The ascension to power of the pudgy 29-year-old Kim Jong-un in North Korea has grabbed headlines around the world, but the most important story involving Korean young people and politics is taking place in the South. There, young voters are becoming angrier, more politically active and increasingly hostile to the old, established parties. This demographic challenge to South Korea’s “status quo” suggests a “liberal” awakening that could completely alter the country’s political landscape.
The election last autumn of the activist Park Won-soon as mayor of Seoul demonstrated the growing strength of the youth vote, which took the ruling Grand National Party (GNP) completely by surprise. Young people mobilized themselves spontaneously, using all the tools of social networking and modern communications, to turn out not only voters their own age, but countless others exasperated with South Korea’s rigidity and insulated opportunities.
The sudden surge in young voters has called into question the long-presumed victory of the governing GNP’s likely candidate, Park Geun-hye, in the presidential election due to be held in December. Indeed, many political analysts now regard the GNP as a sinking ship, particularly after a staffer to one of the party’s MPs allegedly masterminded a cyberattack on the National Election Commission’s Web site to prevent young voters from getting to the polls.
While some pundits and politicians now suggest that the GNP could collapse sooner than corrupt and poverty-stricken North Korea, Park Geun-hye, an iconic woman in South Korean politics, has made it clear that she will not abandon the GNP. To further highlight her resolve, Park Geun-hye became the GNP’s interim leader last month.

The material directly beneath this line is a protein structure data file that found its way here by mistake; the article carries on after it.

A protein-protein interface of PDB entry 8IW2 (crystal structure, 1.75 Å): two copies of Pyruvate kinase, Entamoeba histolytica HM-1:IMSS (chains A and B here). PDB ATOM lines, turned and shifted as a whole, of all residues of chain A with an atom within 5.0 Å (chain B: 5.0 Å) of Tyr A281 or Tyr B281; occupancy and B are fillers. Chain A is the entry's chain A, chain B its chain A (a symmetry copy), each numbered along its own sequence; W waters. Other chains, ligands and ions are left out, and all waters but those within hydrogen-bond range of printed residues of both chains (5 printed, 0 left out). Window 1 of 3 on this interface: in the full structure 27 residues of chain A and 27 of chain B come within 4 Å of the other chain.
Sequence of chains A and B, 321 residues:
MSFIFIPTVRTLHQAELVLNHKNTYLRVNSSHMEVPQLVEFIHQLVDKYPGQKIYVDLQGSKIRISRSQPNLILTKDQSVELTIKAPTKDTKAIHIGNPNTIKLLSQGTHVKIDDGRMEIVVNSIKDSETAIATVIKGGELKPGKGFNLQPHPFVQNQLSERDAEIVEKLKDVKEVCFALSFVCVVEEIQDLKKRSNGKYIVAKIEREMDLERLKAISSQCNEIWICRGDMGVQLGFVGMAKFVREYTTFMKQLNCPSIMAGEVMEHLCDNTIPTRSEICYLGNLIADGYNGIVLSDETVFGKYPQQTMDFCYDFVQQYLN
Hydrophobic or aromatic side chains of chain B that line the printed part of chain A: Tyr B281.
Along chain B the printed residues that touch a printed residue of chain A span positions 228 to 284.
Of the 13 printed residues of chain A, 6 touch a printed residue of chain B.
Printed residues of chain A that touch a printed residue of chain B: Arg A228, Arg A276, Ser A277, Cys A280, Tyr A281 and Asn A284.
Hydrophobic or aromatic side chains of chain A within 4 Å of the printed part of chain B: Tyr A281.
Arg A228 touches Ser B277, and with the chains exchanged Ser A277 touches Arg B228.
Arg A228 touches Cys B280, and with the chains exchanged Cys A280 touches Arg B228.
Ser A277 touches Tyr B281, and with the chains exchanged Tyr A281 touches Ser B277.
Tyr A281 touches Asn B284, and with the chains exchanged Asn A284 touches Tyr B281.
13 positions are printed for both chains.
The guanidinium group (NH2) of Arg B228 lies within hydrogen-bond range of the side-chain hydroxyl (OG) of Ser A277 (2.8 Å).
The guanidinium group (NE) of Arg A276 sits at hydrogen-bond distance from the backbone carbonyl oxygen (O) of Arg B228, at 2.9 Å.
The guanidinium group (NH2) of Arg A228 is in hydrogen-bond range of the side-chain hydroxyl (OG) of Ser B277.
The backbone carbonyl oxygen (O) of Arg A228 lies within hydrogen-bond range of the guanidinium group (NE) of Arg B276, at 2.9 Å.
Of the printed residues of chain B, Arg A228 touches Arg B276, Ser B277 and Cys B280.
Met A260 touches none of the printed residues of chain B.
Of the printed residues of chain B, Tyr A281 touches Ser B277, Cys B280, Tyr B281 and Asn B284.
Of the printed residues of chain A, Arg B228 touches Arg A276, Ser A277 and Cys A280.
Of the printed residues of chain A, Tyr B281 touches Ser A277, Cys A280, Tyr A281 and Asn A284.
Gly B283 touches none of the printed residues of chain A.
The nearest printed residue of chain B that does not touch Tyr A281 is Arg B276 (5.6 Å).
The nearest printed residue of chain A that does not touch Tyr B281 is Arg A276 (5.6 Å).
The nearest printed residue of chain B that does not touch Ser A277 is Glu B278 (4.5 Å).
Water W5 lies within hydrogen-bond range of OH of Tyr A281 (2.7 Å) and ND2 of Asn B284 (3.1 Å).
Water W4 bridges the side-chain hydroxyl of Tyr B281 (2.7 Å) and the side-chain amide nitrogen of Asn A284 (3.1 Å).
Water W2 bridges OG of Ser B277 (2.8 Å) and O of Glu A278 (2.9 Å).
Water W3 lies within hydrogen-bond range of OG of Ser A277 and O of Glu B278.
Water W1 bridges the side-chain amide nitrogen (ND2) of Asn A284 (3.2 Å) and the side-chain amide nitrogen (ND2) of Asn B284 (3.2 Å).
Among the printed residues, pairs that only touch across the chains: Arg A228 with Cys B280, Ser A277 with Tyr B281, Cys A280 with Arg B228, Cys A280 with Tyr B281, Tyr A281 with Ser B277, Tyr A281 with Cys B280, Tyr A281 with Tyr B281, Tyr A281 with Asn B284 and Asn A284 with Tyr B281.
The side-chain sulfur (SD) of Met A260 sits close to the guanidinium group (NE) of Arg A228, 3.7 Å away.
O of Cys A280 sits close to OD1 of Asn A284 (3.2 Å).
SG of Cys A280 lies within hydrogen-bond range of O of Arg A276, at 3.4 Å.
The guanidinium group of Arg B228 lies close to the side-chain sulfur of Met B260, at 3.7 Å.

In Park Geun-hye’s eyes, abandoning the GNP simply because of the party’s deepening unpopularity would show her to lack principles and trustworthiness. Her refusal to strike out on her own is probably the main reason why she continues to lead various opinion polls. Nevertheless, recent polls show that a majority of voters distrust the incumbent government and the ruling party.
Indeed, Ahn Cheol-soo, a successful entrepreneur turned pro-reform professor at Seoul National University and the main backer of the capital city’s new mayor, has now rocked South Korean politics by dropping broad hints that he might become a presidential candidate. Ahn has already become a lightning rod for all of the country’s forces opposed to Park Geun-hye and South Korean President Lee Myung-bak, attracting young people as well.
Ahn’s most obvious merits are his personal history of overcoming severe challenges and his modest demeanor. His signature commercial achievement — the development of anti-virus software — made him immensely wealthy. His decision to give away a large portion of his fortune has made him immensely popular.
More importantly, Ahn knows how to talk to people who are frustrated by South Korea’s rigid economy and business environment, particularly South Korean youth. He also seems cognizant of the growing power of social networking in politics. Although the 49-year-old professor remains formally uncommitted to running for office, his frankness and tolerance aids his ability to communicate a clear political message of the need for fundamental change. Rarely in South Korean politics has a candidate’s personality played so important a role.